The for-artifact goal of the depgraph-maven-plugin should do what you want. To get a dependency graph of org.jboss.ws:jbossws-common-tools:1.3.2.Final you simply do

mvn com.github.ferstl:depgraph-maven-plugin:3.3.0:for-artifact -DgroupId=org.jboss.ws -DartifactId=jbossws-common-tools -Dversion=1.3.2.Final -DgraphFormat=text -DshowGroupIds=true -DshowVersions=true

and you get

+- org.jboss.ws:jbossws-api:1.1.2.Final:compile
+- org.apache.ant:ant:1.7.1:provided
|  \- org.apache.ant:ant-launcher:1.7.1:provided
+- gnu.getopt:java-getopt:1.0.13:provided
+- log4j:log4j:1.2.14:provided
\- junit:junit:3.8.2:test

without the need to create a Maven project or use and IDE or online app.


If you use a current version of m2eclipse (which you should if you use eclipse and maven):

Select the menu entry

Navigate -> Open Maven POM

and enter the artifact you are looking for.

The pom will open in the pom editor, from which you can select the tab Dependency Hierarchy to view the dependency hierarchy (as the name suggests :-) )


When using IntelliJ, you have a one-click tool for Maven dependency exploration: https://www.jetbrains.com/help/idea/work-with-maven-dependencies.html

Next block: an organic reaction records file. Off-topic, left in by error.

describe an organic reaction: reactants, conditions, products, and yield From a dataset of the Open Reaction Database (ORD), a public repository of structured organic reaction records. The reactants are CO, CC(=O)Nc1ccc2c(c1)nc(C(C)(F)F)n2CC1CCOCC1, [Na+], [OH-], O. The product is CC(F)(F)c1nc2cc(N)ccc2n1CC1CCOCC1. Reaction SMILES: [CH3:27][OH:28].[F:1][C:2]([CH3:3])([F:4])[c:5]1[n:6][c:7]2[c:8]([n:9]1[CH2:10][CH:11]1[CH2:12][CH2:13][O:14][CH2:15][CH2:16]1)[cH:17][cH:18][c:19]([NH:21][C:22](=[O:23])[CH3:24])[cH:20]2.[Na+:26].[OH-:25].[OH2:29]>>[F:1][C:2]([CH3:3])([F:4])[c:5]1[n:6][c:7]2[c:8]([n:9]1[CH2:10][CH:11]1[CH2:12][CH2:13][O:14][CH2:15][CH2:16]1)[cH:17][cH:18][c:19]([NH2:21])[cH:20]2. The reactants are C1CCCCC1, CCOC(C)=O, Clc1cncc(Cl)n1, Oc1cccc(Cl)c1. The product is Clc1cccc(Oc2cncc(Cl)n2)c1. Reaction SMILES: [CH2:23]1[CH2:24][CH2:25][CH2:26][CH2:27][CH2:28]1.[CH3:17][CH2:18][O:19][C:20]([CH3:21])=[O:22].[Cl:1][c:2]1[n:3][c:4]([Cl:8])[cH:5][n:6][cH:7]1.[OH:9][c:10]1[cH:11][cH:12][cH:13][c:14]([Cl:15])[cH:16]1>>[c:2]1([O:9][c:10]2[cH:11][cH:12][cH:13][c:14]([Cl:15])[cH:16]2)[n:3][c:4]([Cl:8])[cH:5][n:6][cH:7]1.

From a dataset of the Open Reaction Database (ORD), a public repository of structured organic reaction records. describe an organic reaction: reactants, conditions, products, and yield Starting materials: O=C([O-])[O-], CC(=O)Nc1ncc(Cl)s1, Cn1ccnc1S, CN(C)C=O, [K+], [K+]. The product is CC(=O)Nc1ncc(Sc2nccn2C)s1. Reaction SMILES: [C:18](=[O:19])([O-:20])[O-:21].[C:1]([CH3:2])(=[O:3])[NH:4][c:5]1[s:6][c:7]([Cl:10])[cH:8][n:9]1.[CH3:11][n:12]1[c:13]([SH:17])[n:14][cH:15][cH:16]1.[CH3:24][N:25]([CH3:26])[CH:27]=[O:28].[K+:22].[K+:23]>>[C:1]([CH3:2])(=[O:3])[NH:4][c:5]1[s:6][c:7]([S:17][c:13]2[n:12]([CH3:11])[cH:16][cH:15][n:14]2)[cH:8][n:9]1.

Results: enter image description here

  • 1
    For Intellij: Open the Maven Panel, find your project, right click -> Show Dependencies Mar 2, 2022 at 17:12

You can filter a specific artifact using the -Dincludes flag:

mvn dependency:tree -Dincludes=<artifact>

You can find more information here


If your artifact is not a dependency of a given project, your best bet is to use a repository search engine. Many of them describes the dependencies of a given artifact.

  • the artifacts i'm interested in are part of a company product
    – IttayD
    Jul 27, 2010 at 20:14
  • then amra's answer is your best bet, I am afraid. Jul 27, 2010 at 20:20

If you are using a local repository use -s settings.xml along with it. Below is what worked for me:

mvn clean compile install -s settings.xml
mvn dependency:tree -s settings.xml